The arithmetic of “any two” situations suggests that even slight suspicions that your opponent is on any two cards can and should lead you to fight back liberally. This is especially true those times when your opponents might not suspect that you put them on a very wide range or when it would be very expensive for them to find out whether you are on a move.
This in turn suggests that it’s worth your while to improve your ability to learn your opponents’ “any two” propensities. Even if you don’t sniff many of these situations out, they are so valuable as to make the relevant skills worth developing.
How do you go about discovering when an opponent is likely to play any two cards? As usual, the answer is to look at situations from your opponent’s perspective. Once you understand the causes of the “go for it” mentality, you will only need to find the situations in which these causes are likely to be operative.
Here are two common situations in which you should be particularly alert:
1. Easy blinds and observant blind stealers
Sometimes players will drastically widen their ranges for reasons particular to them, but at other times even cold logic will suggest a blind raise. Here, the most common situation is when the blinds are so tight as to increase drastically the chances that an open-raise will win the pot immediately. (If you take it down with one raise, it doesn’t matter what your cards are!)
This happens most often in tournaments when there are usually antes sweetening the preflop pot, and when players are more often risk-averse (for good reasons or for bad reasons). A hallmark of strong tournament play is finding and exploiting these situations (don’t you?). If you have reason to believe that your opponents are observant and bold enough to seize these opportunities, go ahead and fight back.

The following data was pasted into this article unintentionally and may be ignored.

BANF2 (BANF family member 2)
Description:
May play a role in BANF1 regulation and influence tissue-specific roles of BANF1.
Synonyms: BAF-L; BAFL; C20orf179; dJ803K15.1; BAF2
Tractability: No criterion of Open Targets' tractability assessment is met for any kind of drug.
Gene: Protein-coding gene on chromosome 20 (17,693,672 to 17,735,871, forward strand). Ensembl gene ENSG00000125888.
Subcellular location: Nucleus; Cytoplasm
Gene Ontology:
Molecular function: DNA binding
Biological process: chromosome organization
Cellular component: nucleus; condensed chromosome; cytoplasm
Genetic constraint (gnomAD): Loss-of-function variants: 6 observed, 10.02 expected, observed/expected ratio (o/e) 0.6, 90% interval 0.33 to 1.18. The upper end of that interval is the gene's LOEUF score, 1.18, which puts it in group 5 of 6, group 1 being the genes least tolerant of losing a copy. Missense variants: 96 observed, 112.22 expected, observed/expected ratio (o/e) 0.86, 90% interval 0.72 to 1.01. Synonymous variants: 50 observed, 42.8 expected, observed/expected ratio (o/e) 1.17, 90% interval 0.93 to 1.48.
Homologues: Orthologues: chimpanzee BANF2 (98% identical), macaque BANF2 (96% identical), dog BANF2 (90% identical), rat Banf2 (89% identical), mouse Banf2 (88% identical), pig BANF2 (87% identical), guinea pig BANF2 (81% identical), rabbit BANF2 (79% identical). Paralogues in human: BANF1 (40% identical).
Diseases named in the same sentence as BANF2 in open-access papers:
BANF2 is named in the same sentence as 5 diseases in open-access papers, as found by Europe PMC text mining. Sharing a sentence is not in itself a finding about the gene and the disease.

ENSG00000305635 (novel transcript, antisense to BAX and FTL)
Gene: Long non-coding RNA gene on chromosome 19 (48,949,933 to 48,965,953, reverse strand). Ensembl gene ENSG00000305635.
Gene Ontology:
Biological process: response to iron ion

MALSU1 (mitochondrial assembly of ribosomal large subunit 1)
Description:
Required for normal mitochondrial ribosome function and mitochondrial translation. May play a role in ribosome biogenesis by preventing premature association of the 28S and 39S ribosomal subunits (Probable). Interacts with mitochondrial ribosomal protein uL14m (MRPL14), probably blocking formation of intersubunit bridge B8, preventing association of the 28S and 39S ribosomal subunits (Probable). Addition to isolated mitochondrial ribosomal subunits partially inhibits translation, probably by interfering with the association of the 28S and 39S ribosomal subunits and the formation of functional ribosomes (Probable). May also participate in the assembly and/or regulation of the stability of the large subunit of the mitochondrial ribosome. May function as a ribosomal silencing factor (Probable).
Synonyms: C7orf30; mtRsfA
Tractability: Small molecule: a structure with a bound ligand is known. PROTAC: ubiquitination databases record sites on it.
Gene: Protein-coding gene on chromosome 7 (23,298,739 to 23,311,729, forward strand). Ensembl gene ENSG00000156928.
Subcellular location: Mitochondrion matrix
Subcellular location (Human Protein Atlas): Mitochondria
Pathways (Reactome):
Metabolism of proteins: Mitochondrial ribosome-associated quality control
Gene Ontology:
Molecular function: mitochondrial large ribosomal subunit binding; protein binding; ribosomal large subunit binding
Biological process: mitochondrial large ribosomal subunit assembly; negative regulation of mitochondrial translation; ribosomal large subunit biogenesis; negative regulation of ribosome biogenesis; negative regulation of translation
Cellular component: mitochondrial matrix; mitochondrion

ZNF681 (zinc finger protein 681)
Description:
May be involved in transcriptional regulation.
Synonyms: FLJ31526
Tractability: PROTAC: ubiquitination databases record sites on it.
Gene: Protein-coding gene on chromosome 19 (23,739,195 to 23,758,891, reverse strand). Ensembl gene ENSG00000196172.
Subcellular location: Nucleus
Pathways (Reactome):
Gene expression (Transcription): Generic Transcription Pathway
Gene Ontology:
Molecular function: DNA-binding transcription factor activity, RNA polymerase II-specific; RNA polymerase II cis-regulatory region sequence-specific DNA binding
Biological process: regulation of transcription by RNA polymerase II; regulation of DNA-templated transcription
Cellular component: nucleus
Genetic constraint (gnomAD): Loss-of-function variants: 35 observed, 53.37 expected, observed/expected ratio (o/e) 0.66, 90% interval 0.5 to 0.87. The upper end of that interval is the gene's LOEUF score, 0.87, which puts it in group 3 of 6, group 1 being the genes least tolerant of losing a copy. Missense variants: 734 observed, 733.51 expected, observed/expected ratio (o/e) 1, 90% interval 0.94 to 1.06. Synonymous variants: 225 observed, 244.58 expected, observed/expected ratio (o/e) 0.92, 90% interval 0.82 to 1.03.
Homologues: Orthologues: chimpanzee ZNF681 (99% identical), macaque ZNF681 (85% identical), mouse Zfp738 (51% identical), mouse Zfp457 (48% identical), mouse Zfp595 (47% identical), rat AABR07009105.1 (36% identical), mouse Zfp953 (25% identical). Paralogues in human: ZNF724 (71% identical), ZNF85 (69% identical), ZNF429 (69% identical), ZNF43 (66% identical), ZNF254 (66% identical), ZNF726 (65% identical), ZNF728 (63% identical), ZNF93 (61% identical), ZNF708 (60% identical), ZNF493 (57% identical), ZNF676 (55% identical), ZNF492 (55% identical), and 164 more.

2. The “tilty entitled”
There are many examples of emotion causing bad play. Indeed, any feeling of immoderate intensity, even a positive one, can get in the way of one’s best poker.
The attitude of entitlement, however, is notable for the impatience it causes and for the way it can blind a player to a particular situation. Anger and regret are powerful fuel for mistakes, but the feeling that one deserves the money is, I think, more likely to make someone forget what his cards are — or not to care in the first place.
Think about a poker player of your acquaintance who is prone to feelings of entitlement, and imagine that he has just lost a big pot to a player he believes to play poorly. Now imagine that he is on the button in a steal situation, or that he has seen a free flop in the big blind and has only two opponents, you and a limper who looks completely uninterested in the pot. Is this player really going to let this chance pass by without trying to win back some of what he feels is rightfully his?
I’ve known many players who will take the aggressive action 100% of the time in these situations, just as surely as they would pick up a hundred-dollar chip that had fallen to the floor from their stack.
Taking pots away from aggressors in these situations is a good long-term source of profit. Remember, though, that misdiagnoses can be costly. Your best opponents will never leave themselves too unbalanced, and thinking that they are unbalanced when they aren’t will lead you to make big mistakes.
Moreover, sometimes there’s no way to take advantage of the situation even if you recognize it correctly. If the remaining stacks are short enough, if the relevant opponent is tilted enough, or if there are too many other players who could foul things up, you will need to abandon your re-stealing plans.
Good luck, and happy hunting seeking out spots where your opponents might well be playing “any two.”
Thinking Tournament Poker by Nate Meyvis is now available both at Amazon and at nitcast.com. Be sure also to check out Nate and Andrew Brokos on the Thinking Poker podcast, and for more from Nate visit his blog at natemeyvis.com.